One of the world’s greatest living directors has retired from feature filmmaking. Miyazaki Hayao has been circling retirement for several years already (I had been under the impression that Ponyo would be his last film until I heard about The Wind Rises). As both ANN and Guardian Enzo note, he may still participate in other projects in various capacities — I suspect that such a restless muse as Miyazaki’s isn’t quite done yet — but it looks like we won’t get any more films directed by the man himself. The finality of this announcement strikes a chord of bittersweet triumph. It’s sad that we can’t expect any more masterpieces from the single biggest artist in Japanese animation, yet it’s a testament to the size of his achievements that he’s retiring at the top of his game at the age of 72. Most artists fade away; they may retain some cultural stature, but few choose to abdicate the throne while their reign remains virtually unchallenged. Fewer still are in a position to step down after a reign of decades. To see a giant gracefully lay himself to rest, rather than fall, is a privilege, if a poignant one. Arigatou gozaimasu, sensei. Here’s hoping we haven’t quite seen the last. ☕ Continue reading
Category Archives: Announcements and News
I was pretty disappointed when I heard that Matt Smith is leaving Doctor Who in this year’s Christmas special. Not upset — he’s given us what I consider to be the definitive New Who Doctor, and if he wants to take a bow while he’s still in peak form, I can’t blame him. Not to mention that it’s always exciting to anticipate what fresh face we’ll get to see next. But I’m still disappointed. Smith is such a joy to watch, and he’s done such a great job bridging the feel of classic and new Who in his performance that I had been hoping to see him grow with the role for a few more years, especially since he started so young. Though he might pop in here and there in the future, his era is coming to an end, and it’s a bit of a shame that we won’t get another year or two out of him.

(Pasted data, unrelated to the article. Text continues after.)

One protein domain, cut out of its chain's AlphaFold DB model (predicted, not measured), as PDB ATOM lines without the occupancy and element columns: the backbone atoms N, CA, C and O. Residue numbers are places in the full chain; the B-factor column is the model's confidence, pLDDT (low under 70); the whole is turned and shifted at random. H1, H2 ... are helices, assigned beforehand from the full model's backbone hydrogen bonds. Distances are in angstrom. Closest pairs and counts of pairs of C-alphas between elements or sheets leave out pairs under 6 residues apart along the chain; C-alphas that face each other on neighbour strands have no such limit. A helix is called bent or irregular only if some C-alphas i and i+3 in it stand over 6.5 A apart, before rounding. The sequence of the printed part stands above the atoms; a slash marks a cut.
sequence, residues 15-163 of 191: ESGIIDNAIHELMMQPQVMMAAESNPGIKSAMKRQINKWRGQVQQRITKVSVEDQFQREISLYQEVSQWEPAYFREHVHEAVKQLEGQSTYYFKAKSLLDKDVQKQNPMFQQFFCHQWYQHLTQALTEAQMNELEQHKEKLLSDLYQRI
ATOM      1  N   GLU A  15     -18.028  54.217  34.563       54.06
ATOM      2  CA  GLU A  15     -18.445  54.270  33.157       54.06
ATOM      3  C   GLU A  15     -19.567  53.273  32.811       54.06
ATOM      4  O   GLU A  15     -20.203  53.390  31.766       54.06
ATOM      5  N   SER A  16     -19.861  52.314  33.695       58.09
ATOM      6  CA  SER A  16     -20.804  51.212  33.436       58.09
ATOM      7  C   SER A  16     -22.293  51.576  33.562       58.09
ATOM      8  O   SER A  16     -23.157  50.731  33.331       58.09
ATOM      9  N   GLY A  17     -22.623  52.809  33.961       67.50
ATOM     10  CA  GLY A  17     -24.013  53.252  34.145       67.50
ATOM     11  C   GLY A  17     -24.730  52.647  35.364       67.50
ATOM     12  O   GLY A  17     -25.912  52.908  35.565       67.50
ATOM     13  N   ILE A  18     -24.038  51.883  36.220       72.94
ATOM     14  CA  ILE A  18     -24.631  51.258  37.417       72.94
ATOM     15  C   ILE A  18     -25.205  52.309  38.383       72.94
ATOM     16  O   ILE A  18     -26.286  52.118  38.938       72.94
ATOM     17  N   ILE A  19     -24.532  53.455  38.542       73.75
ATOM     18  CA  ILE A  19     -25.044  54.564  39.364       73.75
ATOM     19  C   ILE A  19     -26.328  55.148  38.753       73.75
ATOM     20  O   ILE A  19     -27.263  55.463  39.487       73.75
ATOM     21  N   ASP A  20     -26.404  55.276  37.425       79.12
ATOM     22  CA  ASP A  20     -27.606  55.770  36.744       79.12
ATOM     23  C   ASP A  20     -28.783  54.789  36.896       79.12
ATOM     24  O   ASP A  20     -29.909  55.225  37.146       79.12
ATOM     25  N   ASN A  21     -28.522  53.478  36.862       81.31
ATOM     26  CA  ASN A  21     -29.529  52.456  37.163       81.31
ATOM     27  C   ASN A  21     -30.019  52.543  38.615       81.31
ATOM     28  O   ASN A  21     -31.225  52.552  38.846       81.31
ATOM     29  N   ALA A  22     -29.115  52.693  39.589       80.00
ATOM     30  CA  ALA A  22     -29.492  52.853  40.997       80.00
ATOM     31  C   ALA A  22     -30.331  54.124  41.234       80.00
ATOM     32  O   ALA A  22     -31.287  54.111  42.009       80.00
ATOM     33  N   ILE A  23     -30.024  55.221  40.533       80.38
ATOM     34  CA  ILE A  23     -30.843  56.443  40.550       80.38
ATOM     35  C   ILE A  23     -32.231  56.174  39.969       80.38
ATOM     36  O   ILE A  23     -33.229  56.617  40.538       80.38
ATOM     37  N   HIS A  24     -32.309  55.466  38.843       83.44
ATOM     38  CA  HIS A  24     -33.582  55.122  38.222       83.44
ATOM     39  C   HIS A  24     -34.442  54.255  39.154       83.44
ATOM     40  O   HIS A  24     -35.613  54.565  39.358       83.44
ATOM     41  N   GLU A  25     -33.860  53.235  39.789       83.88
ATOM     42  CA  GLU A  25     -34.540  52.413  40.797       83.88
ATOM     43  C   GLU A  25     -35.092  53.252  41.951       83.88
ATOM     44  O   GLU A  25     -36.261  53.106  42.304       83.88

But this news, if true, could very well make up for it. I’ve tried listening to the audio recordings of some of those missing episodes. It’s just not the same. Half the reason (possibly the biggest reason) to watch the classic episodes, apart from the imagination and wit of their better scripts, is to relish the performances. The core cast members especially are often doing quite a lot with their roles, and nobody more so than the people playing the Doctors. Finally getting to see such ballyhooed stories as “Evil of the Daleks” would be a real treat. I’ll definitely be keeping an ear to the ground on this rumor. Via io9. ☕
Another reader question. Rob is pretty straightforward:
[A]ny 2013 movies you’re really looking forward to?
Indeed. My primary go-to guide is this io9 preview, which covers 77 sci-fi/fantasy flicks. Since that kind of stuff is definitely my bag, let me just run down a couple highlights, listed in chronological order.
G.I. Joe: Retaliation – I dug the first one. What else can I say? Bring on the mountaineering ninja battles.
Upstream Color – Shane Carruth has finally made his second movie. Being as how Primer is one of the masterpieces of the 2000s, I couldn’t be more excited for this. I’m especially atwitter over the Kubrickean visual rhymes all over the most recent trailer. I’ll go ahead and say that I hope this will not only be one of the best (if not the best) films of the year, but of the decade.
Oblivion – Cool trailer. Joseph Kosinski did an awesome job with Tron: Legacy, and the biggest misstep with that film was casting Garret Hedlund in the lead role. With Tom Cruise as the headliner, I’m thinking this will rock.
This is the End aka The End of the World – For some reason, I’ve become a huge Seth Rogen fan in the last few years. I still despise Superbad, but I’ve liked most of his other stuff. As much as I bag on raunchy comedy, the redband trailer made me laugh.